Subject(s)
COVID-19 , Pulmonary Embolism , Venous Thromboembolism , Anticoagulants/therapeutic use , COVID-19/complications , Humans , Pulmonary Embolism/diagnosis , Pulmonary Embolism/therapy , Venous Thromboembolism/diagnosis , Venous Thromboembolism/therapy
15.
Arch Cardiol Mex ; 91(Suplemento COVID): 047-054, 2021 Dec 20.
Article in Spanish | MEDLINE | ID: covidwho-2315058

ABSTRACT

Coagulopathy and thrombosis associated with coronavirus disease 2019 (COVID-19) represent a major issue in the management of this disease. In the past months, clinical studies have demonstrated that COVID-19 patients present with a particular hypercoagulable state, in which a markedly increased D-dimer concomitant with increased levels of fibrinogen are observed. This hypercoagulable state leads to an increased risk of thrombosis, which seems to be higher among those patients with critical symptoms of COVID-19. The best therapeutic approach to prevent thrombotic events in COVID-19 has not been determined yet and several questions regarding thromboprophylaxis therapy, such as the time to initiate anticoagulation, type of anticoagulant and dose regimen, have emerged among physicians. To address these concerns, several medical societies have published position papers to provide the opinion of thrombosis experts on the management of coagulopathy and thrombosis associated with COVID-19. In line with this, the Latin America Cooperative Group of Hemostasis and Thrombosis (Grupo CLAHT) has constituted a panel of experts in thrombosis and hemostasis to discuss the available data on this topic. The aim of this review is to summarize the current evidence regarding hemostatic impairment and thrombotic risk in COVID-19 and to provide a carefully revised opinion of Latin American experts on the thromboprophylaxis and management of thrombotic events and coagulopathy in patients with suspected COVID-19.


La coagulopatía y la trombosis asociadas a la enfermedad por coronavirus 2019 (COVID-19) representan un problema importante en el manejo de esta enfermedad. Los estudios clínicos de los últimos meses han demostrado que los pacientes con COVID-19 presentan un estado de hipercoagulabilidad particular, en el que se observa un aumento notable del dímero D concomitante con niveles elevados de fibrinógeno. El estado de hipercoagulabilidad conduce a un mayor riesgo de trombosis, que parece ser mayor entre aquellos pacientes con síntomas críticos de COVID-19. El mejor enfoque terapéutico para prevenir los eventos trombóticos en esta nueva enfermedad aún no se ha determinado y han surgido varias preguntas con respecto a la tromboprofilaxia, como el momento adecuado para iniciar la anticoagulación, el tipo de anticoagulante y el régimen de dosis. Para abordar estas preocupaciones, varias sociedades médicas han publicado artículos de posición para brindar la opinión de expertos en trombosis sobre el manejo de la coagulopatía y trombosis asociadas a COVID-19. Grupo Cooperativo Latinoamericano de Hemostasia y Trombosis (Grupo CLAHT) ha convocado a un panel de expertos en trombosis y hemostasia para discutir los datos disponibles sobre este tema. El objetivo de esta revisión es resumir la evidencia actual con respecto al deterioro hemostático y el riesgo trombótico en el COVID-19 y proporcionar una opinión cuidadosamente revisada de los expertos latinoamericanos sobre la tromboprofilaxis y el manejo de eventos trombóticos y coagulopatía en pacientes con sospecha de COVID-19.


Subject(s)
Anticoagulants/therapeutic use , COVID-19 , Thrombosis , Venous Thromboembolism , COVID-19/complications , Consensus , Hemostasis , Humans , Latin America , Thrombosis/prevention & control , Thrombosis/therapy , Venous Thromboembolism/prevention & control , Venous Thromboembolism/therapy
16.
BMC Infect Dis ; 23(1): 325, 2023 May 15.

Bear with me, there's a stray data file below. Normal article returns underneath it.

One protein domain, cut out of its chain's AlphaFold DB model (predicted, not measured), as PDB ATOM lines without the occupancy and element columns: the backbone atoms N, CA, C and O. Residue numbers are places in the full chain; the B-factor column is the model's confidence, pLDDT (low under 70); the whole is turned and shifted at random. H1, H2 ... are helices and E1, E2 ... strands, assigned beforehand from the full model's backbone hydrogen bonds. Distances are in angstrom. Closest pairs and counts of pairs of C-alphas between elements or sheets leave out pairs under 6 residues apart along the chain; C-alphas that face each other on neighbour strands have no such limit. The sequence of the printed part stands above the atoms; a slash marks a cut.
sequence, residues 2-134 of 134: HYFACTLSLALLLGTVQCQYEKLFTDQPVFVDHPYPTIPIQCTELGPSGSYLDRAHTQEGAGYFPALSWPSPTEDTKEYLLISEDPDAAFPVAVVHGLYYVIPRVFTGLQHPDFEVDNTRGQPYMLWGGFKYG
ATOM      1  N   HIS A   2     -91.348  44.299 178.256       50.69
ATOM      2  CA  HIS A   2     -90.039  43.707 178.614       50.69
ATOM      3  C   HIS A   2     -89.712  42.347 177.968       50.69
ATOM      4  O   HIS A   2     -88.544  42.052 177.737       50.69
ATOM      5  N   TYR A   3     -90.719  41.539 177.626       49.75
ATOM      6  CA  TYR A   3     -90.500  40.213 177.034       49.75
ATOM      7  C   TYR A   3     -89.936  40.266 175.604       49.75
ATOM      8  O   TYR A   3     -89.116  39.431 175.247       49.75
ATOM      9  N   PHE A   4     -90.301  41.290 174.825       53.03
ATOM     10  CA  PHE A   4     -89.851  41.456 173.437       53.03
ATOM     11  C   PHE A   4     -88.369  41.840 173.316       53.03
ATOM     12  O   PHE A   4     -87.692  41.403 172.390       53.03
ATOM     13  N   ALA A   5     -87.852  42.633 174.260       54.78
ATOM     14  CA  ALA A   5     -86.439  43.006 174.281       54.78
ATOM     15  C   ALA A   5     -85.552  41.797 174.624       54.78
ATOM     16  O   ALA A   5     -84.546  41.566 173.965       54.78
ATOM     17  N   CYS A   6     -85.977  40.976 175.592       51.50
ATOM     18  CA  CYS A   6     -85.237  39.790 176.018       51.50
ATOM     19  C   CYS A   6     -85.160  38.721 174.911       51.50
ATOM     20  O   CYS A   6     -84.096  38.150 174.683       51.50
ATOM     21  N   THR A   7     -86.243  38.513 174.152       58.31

Article in English | MEDLINE | ID: covidwho-2313094

ABSTRACT

BACKGROUND: Assessment for risks associated with acute stable COVID-19 is important to optimize clinical trial enrollment and target patients for scarce therapeutics. To assess whether healthcare system engagement location is an independent predictor of outcomes we performed a secondary analysis of the ACTIV-4B Outpatient Thrombosis Prevention trial. METHODS: A secondary analysis of the ACTIV-4B trial that was conducted at 52 US sites between September 2020 and August 2021. Participants were enrolled through acute unscheduled episodic care (AUEC) enrollment location (emergency department, or urgent care clinic visit) compared to minimal contact (MC) enrollment (electronic contact from test center lists of positive patients).We report the primary composite outcome of cardiopulmonary hospitalizations, symptomatic venous thromboembolism, myocardial infarction, stroke, transient ischemic attack, systemic arterial thromboembolism, or death among stable outpatients stratified by enrollment setting, AUEC versus MC. A propensity score for AUEC enrollment was created, and Cox proportional hazards regression with inverse probability weighting (IPW) was used to compare the primary outcome by enrollment location. RESULTS: Among the 657 ACTIV-4B patients randomized, 533 (81.1%) with known enrollment setting data were included in this analysis, 227 from AUEC settings and 306 from MC settings. In a multivariate logistic regression model, time from COVID test, age, Black race, Hispanic ethnicity, and body mass index were associated with AUEC enrollment. Irrespective of trial treatment allocation, patients enrolled at an AUEC setting were 10-times more likely to suffer from the adjudicated primary outcome, 7.9% vs. 0.7%; p < 0.001, compared with patients enrolled at a MC setting. Upon Cox regression analysis adjustment patients enrolled at an AUEC setting remained at significant risk of the primary composite outcome, HR 3.40 (95% CI 1.46, 7.94). CONCLUSIONS: Patients with clinically stable COVID-19 presenting to an AUEC enrollment setting represent a population at increased risk of arterial and venous thrombosis complications, hospitalization for cardiopulmonary events, or death, when adjusted for other risk factors, compared with patients enrolled at a MC setting. Future outpatient therapeutic trials and clinical therapeutic delivery programs of clinically stable COVID-19 patients may focus on inclusion of higher-risk patient populations from AUEC engagement locations. TRIAL REGISTRATION: ClinicalTrials.gov Identifier: NCT04498273.